The married women are free to do anything. It is a day for them to be beautified in Sorha Singar – dressing up and using make-up to the fullest extent, indulging in good food, and dancing. Often, since many brothers for a feast invite women, they try to dance for a few meals before they are ready to eat more. The food provided should be rich and plentiful.
Second Day of Hartalika Teej
The Second day is the fasting day of the Hartalika Teej festival. Both unmarried and married women fast, live without eating and drink single drops of water. On this day, they happily dress in red, married women wear their lagan ko pote, nathi, other ornaments, and chadke tilahari (jewelry is optional but chadke tilahari, lagan ko pote, and nathi are said to be the most important) and visit Lord Shiva nearby. Dancing everywhere in the temple.
Most devotees visit the Pashupatinath temple in Kathmandu. In the Pashupatinath temple or other Shiva temple, women worship the Shivlinga, the symbol of Shiva, offering flowers, sweets, and coins. The Teej puja (religious ceremony) is performed by offering flowers, fruits, etc. to Shiva and Parvati to bless the husband and family for a long and healthy life.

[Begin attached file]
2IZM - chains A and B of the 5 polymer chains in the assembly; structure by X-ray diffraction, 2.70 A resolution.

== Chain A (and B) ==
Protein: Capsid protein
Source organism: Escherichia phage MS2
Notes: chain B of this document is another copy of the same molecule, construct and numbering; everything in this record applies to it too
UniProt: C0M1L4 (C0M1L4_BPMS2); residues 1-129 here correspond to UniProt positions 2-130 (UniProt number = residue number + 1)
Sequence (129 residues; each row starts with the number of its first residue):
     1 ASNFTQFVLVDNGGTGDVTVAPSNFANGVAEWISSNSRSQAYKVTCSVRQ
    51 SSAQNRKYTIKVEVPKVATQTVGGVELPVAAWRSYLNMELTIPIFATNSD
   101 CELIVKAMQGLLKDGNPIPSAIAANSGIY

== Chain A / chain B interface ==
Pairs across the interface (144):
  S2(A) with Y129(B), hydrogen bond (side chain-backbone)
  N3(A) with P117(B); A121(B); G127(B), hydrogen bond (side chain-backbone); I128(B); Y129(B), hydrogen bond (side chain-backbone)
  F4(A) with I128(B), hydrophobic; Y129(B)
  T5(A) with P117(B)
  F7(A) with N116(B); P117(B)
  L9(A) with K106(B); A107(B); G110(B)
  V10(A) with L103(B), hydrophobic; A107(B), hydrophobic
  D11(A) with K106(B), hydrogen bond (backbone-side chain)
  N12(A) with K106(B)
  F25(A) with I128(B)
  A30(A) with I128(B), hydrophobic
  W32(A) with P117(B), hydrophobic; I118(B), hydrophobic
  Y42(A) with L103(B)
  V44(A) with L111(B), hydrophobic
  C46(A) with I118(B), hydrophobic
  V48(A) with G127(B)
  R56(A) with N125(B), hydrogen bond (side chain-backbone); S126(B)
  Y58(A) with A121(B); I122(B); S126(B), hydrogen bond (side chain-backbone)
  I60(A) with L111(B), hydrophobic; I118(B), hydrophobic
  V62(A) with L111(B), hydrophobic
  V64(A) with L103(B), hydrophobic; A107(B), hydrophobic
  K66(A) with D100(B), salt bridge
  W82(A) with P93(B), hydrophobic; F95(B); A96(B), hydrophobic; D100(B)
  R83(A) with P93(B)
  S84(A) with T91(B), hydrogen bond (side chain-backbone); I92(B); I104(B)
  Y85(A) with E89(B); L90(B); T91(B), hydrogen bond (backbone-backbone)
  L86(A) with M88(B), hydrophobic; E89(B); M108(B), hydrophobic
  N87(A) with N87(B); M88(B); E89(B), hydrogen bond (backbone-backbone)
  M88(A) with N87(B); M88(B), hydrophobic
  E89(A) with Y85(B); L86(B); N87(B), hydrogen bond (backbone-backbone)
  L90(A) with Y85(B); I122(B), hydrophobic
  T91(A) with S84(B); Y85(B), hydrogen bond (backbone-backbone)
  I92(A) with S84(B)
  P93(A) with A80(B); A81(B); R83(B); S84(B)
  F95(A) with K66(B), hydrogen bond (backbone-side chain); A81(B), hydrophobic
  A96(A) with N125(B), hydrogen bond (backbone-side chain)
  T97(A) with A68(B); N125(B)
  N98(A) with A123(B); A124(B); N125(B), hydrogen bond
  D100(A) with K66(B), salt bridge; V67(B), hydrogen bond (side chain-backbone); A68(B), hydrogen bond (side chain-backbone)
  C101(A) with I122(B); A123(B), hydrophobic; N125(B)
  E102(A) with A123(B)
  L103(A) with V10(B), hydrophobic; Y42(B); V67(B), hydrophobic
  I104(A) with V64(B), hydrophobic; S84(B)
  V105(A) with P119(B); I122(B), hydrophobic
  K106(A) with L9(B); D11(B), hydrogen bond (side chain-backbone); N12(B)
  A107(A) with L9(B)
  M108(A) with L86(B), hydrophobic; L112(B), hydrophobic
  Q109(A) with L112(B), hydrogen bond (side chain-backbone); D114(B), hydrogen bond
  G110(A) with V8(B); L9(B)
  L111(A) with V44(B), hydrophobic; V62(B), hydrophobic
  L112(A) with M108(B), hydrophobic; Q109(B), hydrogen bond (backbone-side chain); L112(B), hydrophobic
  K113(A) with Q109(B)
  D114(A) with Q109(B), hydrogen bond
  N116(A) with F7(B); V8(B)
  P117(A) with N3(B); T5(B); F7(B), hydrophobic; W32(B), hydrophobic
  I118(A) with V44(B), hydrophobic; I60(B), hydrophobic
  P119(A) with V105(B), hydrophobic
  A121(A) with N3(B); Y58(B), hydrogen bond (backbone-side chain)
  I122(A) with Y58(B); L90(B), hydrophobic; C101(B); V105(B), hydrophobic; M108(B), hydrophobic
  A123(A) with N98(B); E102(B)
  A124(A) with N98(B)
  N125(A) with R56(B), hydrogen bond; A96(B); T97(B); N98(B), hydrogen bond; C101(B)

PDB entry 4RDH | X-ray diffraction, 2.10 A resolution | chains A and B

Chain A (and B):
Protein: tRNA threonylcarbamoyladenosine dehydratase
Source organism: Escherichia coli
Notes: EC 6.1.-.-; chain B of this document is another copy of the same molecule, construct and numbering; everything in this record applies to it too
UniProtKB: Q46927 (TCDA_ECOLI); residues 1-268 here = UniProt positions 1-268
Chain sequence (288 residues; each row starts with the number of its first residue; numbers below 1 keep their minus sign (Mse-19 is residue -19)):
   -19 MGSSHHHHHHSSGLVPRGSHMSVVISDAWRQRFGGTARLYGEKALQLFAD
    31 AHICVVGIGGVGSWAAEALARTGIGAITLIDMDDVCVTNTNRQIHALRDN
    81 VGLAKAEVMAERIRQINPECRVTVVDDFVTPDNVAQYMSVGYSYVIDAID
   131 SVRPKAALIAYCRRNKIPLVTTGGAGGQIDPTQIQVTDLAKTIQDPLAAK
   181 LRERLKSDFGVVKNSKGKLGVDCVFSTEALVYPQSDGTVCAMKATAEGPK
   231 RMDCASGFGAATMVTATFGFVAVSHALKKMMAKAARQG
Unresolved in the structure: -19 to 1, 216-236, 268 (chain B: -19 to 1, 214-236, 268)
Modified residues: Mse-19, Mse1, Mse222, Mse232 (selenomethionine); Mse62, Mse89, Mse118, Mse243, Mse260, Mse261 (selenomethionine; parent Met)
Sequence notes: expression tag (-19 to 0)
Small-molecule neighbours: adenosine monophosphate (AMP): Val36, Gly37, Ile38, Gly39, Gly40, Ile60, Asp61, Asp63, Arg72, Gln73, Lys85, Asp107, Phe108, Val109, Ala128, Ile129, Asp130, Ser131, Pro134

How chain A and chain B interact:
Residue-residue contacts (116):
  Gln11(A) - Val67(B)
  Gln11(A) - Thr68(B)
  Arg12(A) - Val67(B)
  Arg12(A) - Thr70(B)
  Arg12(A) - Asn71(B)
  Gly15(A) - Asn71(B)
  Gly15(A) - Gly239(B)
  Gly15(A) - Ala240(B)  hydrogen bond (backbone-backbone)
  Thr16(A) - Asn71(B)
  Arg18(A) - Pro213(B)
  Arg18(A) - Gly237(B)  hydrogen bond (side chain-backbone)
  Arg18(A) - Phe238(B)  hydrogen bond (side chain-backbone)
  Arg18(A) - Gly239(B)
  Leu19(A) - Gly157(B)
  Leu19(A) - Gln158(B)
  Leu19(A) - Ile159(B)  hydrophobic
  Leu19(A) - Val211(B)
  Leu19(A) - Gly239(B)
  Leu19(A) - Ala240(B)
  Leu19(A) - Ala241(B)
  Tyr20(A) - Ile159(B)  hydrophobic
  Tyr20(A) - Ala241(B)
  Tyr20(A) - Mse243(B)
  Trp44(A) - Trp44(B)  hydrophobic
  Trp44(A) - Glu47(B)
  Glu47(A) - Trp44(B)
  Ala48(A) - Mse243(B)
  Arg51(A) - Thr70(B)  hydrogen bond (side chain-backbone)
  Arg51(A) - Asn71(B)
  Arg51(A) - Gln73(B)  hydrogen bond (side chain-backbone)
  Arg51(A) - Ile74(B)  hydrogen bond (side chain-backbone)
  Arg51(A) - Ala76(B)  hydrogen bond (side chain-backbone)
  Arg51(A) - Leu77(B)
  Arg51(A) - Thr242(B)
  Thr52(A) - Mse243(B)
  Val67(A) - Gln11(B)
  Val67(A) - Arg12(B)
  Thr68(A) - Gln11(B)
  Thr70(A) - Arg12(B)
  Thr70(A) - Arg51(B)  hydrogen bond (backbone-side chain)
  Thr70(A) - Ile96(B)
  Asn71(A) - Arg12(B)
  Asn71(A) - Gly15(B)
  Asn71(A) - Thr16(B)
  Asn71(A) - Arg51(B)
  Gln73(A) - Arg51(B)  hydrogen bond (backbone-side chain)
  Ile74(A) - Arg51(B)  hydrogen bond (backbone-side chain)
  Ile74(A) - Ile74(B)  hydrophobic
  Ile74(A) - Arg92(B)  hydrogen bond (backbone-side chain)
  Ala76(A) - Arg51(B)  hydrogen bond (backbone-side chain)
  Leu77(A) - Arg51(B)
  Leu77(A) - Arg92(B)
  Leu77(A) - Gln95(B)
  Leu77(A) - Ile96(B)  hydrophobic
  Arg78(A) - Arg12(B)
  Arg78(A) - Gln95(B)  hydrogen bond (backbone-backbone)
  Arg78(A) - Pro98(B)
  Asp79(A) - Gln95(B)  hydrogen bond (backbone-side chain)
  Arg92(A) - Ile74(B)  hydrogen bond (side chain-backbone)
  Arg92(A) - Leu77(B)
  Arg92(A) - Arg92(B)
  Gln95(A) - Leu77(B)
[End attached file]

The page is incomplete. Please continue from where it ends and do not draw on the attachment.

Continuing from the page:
The most important part of the puja is usually performed in the evening by lighting an oil lamp (108 lamps) which should be kept burning throughout the night. It is customary for married women to be given a Teej lamp by their mother-in-law.
third Day of Hartalika Teej
On the Third day, Women wake up early in the morning and clean the lamps and worship Parvati. The most important part of this puja is banana and holy basil (tulsi Patta) leaves. Women eat food only after this pooja is completed. Ganesh Chaturthi is the third day of Teej. Women eat crab vegetables with “chokho” made with pure ghee.
Fourth Day of Hartalika Teej also known as Rishi Panchami
After finishing the previous day’s worship, the women worship various deities and bathe with red clay leaves found at the roots of the holy Datawan bush. This act of purification is the final ritual of Teej, after which all sins of women are believed to be forgiven. In recent years there have been adjustments to the rituals, especially in terms of rigor, but the spirit remains the same.